- Examine your idea from every angle. This goes back to the zombie dog story. Whenever I come up with an idea, I imagine it as a physical object that I can pick up and literally examine from all angles. Want to write about space explorers? Every heard of a little TV show called Star Trek? Try a different angle. What if instead of exploring, the space travelers in your story work to keep other races from inventing space travel -- perhaps for these races' own safety? Or what if, instead of finding all sorts of cool and interesting species and phenomena in space, your explorers -- maybe after centuries of searching -- haven't found anything of particular interest in the galactic void. Would would they do then? Quit? Or try to create a more interesting universe to explore? And then perhaps erase all knowledge that they did so from their minds, so that they would then have something unknown to encounter, something they would have no idea they were responsible for making.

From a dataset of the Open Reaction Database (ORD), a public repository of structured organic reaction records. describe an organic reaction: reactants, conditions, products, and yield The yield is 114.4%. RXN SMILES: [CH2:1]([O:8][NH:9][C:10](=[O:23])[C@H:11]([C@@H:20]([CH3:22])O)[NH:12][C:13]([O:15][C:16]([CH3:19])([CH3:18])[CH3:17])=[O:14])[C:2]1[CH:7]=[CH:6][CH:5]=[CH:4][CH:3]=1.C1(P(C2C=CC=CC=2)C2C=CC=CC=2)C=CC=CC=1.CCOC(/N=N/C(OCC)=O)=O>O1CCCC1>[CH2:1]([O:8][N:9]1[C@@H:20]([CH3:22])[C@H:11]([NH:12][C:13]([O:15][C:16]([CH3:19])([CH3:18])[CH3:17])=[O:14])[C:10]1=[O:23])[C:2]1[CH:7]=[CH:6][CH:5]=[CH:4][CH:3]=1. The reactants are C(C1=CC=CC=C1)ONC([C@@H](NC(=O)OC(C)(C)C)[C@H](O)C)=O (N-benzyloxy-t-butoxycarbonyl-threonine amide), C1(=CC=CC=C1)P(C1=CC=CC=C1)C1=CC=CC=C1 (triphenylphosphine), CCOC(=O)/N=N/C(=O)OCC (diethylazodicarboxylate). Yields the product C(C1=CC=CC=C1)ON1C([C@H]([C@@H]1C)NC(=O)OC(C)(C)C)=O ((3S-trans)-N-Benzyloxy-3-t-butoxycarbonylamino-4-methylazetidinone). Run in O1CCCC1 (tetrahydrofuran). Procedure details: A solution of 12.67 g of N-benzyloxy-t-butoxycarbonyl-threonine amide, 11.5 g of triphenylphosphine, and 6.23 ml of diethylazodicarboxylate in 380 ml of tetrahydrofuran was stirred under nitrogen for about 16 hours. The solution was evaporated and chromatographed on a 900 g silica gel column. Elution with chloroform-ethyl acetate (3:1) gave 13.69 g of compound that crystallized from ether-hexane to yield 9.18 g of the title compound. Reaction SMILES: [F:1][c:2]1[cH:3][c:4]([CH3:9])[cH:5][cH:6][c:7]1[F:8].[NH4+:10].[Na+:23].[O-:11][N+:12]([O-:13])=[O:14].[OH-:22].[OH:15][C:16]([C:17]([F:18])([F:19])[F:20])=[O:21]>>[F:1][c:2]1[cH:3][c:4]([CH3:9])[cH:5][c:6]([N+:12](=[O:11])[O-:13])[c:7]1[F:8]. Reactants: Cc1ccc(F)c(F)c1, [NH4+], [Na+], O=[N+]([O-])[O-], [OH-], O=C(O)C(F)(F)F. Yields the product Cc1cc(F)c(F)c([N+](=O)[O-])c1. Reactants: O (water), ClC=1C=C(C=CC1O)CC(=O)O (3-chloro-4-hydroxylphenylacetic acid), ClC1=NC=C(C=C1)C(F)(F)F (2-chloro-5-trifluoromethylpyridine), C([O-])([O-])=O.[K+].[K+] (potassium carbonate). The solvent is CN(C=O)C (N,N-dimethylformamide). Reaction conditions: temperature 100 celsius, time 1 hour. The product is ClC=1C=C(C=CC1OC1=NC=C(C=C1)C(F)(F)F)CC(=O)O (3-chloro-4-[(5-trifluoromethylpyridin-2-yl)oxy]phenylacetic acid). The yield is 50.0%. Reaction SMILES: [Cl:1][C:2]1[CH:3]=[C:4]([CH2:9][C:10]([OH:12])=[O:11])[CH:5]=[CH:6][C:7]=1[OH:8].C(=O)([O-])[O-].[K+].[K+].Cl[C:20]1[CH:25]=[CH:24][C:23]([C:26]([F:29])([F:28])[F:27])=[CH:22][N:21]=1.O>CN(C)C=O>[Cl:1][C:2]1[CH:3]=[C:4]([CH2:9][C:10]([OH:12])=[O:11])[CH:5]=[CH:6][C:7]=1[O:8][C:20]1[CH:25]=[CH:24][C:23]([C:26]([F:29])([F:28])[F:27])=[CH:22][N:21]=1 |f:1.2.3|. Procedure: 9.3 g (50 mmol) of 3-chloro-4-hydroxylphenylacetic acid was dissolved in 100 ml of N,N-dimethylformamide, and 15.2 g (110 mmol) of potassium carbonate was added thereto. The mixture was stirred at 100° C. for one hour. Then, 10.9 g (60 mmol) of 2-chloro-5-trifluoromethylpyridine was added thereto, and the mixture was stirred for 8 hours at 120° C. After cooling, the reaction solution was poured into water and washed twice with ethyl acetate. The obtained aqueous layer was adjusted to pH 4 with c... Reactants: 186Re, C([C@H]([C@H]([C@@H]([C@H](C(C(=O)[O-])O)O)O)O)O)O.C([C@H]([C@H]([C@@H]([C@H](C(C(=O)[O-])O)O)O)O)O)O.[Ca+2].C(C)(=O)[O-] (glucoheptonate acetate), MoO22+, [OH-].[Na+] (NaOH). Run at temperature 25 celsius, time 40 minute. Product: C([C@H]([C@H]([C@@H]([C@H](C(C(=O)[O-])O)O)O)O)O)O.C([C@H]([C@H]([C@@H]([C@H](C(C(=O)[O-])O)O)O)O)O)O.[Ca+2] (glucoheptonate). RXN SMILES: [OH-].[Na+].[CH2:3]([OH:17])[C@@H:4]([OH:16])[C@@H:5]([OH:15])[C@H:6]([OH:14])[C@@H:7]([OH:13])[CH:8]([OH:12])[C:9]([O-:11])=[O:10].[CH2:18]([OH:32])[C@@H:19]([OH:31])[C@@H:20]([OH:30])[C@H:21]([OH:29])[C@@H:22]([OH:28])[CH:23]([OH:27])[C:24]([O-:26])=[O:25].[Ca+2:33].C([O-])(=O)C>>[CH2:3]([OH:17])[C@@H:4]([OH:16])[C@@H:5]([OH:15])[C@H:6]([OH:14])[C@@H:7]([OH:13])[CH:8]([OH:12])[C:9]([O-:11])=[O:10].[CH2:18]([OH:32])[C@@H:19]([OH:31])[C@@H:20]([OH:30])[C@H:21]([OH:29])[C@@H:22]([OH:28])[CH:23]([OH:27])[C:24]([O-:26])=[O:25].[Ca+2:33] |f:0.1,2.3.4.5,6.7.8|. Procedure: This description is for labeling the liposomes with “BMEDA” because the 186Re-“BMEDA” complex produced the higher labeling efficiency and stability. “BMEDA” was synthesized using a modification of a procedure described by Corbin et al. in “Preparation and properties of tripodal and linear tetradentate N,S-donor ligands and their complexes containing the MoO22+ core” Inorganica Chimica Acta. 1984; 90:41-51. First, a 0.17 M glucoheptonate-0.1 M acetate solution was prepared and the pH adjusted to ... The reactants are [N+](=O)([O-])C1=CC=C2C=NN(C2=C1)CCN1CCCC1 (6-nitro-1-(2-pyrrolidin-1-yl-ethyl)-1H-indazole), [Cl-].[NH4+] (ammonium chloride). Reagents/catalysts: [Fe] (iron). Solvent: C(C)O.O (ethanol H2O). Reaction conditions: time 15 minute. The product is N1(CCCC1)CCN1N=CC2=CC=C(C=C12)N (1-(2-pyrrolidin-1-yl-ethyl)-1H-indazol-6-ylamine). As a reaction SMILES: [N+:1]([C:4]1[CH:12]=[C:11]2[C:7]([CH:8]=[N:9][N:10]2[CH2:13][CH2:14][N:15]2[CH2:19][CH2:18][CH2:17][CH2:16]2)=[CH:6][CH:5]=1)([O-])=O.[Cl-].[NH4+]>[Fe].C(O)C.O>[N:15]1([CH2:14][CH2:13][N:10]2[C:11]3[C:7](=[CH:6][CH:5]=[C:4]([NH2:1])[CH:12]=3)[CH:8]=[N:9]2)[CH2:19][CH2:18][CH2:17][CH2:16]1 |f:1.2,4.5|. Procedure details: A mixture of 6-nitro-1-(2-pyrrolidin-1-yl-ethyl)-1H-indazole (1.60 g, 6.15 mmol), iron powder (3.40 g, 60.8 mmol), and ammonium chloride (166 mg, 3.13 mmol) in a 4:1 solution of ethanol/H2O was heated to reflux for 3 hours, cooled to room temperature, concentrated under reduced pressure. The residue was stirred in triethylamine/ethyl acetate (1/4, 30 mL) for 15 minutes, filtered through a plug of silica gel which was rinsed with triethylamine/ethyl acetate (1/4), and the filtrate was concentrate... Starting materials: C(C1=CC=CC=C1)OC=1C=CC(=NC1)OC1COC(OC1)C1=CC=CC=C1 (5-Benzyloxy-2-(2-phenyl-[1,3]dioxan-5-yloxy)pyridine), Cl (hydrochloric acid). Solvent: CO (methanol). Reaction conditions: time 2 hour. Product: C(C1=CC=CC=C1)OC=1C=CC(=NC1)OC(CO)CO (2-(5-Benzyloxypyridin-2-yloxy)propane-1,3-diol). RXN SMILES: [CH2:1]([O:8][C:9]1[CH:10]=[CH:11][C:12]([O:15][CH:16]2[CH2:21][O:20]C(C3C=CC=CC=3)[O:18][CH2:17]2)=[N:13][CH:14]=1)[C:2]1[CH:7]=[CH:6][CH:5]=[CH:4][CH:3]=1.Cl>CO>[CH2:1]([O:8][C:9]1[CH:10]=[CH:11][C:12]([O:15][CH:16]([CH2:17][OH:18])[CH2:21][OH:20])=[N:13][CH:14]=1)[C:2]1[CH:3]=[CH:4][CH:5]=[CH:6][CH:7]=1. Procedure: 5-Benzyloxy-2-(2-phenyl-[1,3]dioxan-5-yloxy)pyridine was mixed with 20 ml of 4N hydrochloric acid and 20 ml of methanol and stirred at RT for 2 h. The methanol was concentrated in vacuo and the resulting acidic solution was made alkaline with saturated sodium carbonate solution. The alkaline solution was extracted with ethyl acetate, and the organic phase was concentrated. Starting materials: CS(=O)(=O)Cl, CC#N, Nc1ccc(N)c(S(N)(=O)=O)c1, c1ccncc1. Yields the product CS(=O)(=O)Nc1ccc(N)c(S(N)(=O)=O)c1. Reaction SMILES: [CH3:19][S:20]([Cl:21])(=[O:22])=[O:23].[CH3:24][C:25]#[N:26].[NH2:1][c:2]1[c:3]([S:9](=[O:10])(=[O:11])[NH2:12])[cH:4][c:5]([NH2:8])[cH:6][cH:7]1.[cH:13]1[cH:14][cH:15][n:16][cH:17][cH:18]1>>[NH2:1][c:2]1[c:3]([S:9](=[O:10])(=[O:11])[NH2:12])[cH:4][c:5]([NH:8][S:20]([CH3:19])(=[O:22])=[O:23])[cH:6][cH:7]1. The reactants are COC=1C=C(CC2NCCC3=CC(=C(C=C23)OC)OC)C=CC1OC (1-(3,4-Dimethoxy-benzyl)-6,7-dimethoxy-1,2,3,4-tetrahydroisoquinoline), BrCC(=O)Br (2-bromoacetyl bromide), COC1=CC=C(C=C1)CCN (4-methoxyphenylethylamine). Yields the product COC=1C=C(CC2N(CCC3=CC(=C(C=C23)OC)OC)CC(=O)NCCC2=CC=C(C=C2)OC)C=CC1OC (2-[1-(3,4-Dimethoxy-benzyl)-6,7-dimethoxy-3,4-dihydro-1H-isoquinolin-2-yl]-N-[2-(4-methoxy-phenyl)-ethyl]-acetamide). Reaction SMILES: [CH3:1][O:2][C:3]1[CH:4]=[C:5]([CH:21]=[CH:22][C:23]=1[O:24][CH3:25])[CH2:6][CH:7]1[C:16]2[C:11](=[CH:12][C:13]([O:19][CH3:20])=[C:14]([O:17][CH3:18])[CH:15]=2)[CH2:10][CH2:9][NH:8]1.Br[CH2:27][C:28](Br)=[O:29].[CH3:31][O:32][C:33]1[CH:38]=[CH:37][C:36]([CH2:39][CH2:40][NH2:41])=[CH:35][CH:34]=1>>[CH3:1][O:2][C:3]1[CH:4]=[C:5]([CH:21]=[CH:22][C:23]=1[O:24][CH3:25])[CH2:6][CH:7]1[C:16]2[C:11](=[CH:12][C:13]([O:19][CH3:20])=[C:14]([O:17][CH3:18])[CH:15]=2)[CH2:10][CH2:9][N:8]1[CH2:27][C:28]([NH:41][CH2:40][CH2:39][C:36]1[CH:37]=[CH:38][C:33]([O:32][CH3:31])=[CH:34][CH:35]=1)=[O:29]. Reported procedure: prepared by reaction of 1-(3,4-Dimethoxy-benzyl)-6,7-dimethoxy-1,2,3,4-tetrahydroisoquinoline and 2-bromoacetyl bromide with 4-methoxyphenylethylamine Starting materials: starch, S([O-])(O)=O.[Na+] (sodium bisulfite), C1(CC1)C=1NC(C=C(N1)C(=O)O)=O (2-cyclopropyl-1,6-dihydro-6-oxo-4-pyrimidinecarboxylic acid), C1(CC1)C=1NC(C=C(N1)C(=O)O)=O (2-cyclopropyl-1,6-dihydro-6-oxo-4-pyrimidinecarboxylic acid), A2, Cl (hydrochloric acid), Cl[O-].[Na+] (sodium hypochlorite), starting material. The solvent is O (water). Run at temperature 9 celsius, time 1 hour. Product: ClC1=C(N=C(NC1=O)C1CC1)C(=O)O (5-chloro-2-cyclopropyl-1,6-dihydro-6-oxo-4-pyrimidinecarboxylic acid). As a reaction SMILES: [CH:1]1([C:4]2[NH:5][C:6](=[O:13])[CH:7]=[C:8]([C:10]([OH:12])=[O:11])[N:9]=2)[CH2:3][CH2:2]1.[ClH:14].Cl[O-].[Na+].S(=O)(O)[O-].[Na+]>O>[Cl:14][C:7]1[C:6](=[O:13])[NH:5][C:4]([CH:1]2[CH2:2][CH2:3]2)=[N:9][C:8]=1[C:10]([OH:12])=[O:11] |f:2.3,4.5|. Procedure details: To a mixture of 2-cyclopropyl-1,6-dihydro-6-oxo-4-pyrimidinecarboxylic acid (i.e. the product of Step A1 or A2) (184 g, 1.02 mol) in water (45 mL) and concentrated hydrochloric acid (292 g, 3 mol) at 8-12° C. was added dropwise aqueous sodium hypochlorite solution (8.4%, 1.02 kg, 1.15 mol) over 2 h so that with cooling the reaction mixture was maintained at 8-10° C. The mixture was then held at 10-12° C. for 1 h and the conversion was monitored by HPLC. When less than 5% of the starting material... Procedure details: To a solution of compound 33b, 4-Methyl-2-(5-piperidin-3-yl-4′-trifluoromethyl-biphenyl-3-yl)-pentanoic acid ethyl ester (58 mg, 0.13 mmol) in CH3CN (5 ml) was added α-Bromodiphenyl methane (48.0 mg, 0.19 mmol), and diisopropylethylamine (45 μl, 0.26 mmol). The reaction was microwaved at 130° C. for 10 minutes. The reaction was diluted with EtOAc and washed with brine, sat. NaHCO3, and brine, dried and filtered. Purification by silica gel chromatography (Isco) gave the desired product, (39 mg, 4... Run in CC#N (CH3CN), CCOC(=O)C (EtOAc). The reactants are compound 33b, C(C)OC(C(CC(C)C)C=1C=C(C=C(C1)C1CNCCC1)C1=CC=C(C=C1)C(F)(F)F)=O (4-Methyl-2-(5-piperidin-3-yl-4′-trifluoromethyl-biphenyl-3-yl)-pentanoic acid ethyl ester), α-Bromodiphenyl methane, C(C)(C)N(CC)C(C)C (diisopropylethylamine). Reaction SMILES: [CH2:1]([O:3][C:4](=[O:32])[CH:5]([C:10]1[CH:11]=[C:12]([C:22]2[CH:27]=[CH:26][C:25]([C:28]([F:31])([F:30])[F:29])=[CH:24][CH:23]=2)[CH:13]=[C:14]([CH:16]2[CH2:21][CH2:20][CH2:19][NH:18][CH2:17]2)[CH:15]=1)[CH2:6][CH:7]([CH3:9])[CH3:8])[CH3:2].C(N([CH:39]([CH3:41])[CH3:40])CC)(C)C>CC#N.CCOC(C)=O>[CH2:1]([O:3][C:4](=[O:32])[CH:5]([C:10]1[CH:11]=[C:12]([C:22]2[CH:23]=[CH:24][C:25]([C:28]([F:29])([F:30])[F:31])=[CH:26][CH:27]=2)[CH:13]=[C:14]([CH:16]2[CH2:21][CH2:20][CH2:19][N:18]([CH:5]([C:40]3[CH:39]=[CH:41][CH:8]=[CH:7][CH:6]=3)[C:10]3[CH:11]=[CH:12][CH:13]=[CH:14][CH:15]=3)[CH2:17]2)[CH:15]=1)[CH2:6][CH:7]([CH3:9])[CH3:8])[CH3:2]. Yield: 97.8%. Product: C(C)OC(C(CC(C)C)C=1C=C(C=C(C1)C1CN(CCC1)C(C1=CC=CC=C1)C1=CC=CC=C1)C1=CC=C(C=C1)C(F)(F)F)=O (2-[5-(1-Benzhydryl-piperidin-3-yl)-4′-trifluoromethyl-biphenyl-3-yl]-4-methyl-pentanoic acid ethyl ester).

- Begin with the end. Many beginners save their best idea for the end of their story. You should begin with your best idea and make the story even more awesome as you go. An example I always use is the horror story cliche of the disembodied hand. At the end of this story the (gasp!) living hand grabs hold of the throat of the person who killed the hand's owner and the rampaging appendage exacts righteous retribution. (Cue scary music, roll credits.) In "The Body Politic" Clive Barker begins with the notion that not only is one hand possessed of life separate from the body, but all of our hands possess separate intelligence, and they're sick of doing our constant bidding and being our slaves. They're waiting for a messiah to appear and lead them in a revolution, where they will finally escape the "tyranny the body" and be free to forge their own destiny. In this story, Barker takes the end of the cliched story -- the hand is alive! -- begins with it, expands it, then runs with it.